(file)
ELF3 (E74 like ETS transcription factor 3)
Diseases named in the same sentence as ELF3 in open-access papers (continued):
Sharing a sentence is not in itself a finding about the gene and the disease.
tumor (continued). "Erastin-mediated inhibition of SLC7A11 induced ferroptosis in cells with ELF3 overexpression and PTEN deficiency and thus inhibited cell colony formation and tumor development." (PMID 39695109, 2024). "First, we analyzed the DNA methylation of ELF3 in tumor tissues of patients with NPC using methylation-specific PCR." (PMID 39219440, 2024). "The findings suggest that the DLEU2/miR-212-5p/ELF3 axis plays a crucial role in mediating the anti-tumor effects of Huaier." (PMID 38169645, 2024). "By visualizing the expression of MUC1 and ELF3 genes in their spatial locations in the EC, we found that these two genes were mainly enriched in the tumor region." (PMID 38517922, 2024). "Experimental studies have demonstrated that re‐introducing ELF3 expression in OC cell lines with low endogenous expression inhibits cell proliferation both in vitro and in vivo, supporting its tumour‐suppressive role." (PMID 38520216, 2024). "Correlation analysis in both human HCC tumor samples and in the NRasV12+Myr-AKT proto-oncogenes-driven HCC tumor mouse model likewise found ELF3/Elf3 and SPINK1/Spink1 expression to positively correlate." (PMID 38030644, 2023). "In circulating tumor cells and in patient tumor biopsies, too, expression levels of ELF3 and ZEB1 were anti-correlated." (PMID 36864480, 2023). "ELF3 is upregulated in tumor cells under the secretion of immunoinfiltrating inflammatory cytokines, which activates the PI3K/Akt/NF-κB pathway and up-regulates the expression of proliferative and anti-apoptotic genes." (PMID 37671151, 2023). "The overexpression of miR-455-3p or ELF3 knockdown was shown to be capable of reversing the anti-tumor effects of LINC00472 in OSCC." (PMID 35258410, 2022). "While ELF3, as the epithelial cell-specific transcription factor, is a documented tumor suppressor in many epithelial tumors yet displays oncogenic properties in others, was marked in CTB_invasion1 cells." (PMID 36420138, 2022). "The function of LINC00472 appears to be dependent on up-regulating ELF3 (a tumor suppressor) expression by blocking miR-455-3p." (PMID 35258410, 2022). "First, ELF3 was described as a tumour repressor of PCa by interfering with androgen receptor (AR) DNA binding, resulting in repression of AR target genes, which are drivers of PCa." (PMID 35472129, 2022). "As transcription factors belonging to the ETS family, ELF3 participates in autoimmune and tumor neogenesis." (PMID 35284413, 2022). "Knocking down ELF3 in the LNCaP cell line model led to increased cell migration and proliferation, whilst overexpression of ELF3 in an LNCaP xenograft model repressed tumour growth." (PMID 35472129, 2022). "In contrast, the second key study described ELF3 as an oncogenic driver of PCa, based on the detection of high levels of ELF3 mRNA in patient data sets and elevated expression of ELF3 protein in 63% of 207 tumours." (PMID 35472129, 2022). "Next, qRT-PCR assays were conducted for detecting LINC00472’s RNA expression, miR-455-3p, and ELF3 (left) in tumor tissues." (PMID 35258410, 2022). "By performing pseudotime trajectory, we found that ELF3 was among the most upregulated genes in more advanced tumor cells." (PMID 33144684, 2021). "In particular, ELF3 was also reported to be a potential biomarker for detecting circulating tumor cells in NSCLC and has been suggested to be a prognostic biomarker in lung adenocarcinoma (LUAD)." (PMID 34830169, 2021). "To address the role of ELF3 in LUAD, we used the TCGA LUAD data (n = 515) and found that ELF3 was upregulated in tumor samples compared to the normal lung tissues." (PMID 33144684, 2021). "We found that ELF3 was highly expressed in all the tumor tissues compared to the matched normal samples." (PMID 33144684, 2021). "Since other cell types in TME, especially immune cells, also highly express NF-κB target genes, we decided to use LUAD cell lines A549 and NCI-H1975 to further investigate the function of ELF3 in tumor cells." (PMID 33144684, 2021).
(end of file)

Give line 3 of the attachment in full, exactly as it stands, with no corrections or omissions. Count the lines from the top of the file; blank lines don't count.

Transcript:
Sharing a sentence is not in itself a finding about the gene and the disease.